“Snuck” vs. “Sneaked”

snuck, sneaked, chalkboard

You may have heard that snuck as the past tense of sneak is improper English, but does this designation hold water?

Like leaked as the past tense of leak, sneaked was the original past tense and past participle for sneak, which means “to move in a stealthy or furtive manner.” Used as early as the late 1800s, snuck has become the standard variant past tense and past participle of the verb sneak. Though some grammarians, particularly in Britain, still prefer sneaked, snuck has achieved widespread acceptance and usage in edited writing, including fiction and journalism.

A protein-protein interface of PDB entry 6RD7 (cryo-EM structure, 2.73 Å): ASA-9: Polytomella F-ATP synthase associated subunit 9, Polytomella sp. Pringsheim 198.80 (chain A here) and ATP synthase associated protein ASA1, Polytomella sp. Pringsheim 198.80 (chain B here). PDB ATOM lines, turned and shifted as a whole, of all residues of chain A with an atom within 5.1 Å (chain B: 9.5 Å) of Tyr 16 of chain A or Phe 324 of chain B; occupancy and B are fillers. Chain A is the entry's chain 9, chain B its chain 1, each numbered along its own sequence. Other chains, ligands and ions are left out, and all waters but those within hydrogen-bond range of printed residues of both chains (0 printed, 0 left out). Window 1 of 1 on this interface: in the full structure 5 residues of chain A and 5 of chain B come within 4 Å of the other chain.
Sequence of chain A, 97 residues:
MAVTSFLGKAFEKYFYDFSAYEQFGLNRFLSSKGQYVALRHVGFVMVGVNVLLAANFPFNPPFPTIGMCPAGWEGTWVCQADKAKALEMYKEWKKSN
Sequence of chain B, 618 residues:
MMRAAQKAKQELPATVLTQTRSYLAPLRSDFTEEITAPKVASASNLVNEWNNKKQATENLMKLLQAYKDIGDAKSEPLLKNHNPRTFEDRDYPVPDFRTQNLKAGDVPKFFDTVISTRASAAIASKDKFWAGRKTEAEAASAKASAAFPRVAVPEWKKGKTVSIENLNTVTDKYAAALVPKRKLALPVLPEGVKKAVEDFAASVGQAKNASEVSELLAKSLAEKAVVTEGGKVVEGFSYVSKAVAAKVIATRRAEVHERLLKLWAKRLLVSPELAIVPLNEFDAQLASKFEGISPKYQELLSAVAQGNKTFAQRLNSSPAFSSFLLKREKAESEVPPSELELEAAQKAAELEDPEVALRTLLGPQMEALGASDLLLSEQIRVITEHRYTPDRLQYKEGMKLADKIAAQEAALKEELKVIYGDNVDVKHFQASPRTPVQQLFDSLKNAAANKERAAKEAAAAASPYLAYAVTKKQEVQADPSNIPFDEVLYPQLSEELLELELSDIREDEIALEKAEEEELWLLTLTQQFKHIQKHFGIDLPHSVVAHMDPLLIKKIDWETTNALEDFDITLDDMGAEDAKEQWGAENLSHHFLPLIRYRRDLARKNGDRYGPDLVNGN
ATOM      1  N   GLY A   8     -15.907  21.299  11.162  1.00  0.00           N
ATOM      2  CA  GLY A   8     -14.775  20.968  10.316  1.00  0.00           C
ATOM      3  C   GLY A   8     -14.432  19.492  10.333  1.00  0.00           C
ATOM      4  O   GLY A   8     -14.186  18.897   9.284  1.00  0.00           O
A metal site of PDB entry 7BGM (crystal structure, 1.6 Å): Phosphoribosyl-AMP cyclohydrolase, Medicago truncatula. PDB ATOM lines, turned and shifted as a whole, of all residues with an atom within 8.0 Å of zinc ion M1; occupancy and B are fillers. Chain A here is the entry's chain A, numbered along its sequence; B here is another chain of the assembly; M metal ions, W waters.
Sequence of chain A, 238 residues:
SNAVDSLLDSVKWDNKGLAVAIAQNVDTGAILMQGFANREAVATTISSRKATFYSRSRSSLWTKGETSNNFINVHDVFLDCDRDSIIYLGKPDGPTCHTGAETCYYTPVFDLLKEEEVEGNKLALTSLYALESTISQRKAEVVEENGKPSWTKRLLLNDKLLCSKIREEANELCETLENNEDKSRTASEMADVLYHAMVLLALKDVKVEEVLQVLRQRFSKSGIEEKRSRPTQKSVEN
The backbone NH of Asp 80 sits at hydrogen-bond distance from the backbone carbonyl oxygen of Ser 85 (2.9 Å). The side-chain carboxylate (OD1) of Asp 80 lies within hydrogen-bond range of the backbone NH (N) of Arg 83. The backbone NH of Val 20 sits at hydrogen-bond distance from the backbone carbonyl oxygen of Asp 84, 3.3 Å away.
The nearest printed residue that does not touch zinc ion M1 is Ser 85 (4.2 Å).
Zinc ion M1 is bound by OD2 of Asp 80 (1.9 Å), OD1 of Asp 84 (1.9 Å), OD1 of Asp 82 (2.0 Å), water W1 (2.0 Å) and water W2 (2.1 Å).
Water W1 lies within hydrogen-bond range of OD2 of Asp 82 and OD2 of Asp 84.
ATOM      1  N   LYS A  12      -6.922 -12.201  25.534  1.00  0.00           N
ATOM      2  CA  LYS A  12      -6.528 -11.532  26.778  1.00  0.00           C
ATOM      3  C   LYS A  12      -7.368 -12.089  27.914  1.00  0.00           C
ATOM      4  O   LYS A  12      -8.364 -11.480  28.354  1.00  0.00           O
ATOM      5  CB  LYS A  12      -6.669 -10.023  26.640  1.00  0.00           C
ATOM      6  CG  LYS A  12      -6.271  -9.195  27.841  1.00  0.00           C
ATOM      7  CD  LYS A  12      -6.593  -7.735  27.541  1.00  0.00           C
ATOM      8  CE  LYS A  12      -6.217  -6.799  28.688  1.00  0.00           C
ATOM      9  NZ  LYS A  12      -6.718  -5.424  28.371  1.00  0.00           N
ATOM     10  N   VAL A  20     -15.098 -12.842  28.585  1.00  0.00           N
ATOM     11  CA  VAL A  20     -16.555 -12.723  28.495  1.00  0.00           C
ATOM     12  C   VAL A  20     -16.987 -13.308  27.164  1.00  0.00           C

How did this strange form sneak into standard English? Writing in 1995 in the New York Times, language maven William Safire explores how colloquial usage slowly standardizes by examining how shrunk overtook shrank as the preferred past tense of the verb shrink. He pinpoints the 1989 film Honey, I Shrunk the Kids as pushing the use of shrank into obscurity in favor of the past participle shrunk for the simple past tense. He also discusses–and uses–snuck as the past tense form of sneak, calling it a “perfect example of a usage that has crept (informally creeped) up on us.”

Which form do you prefer?

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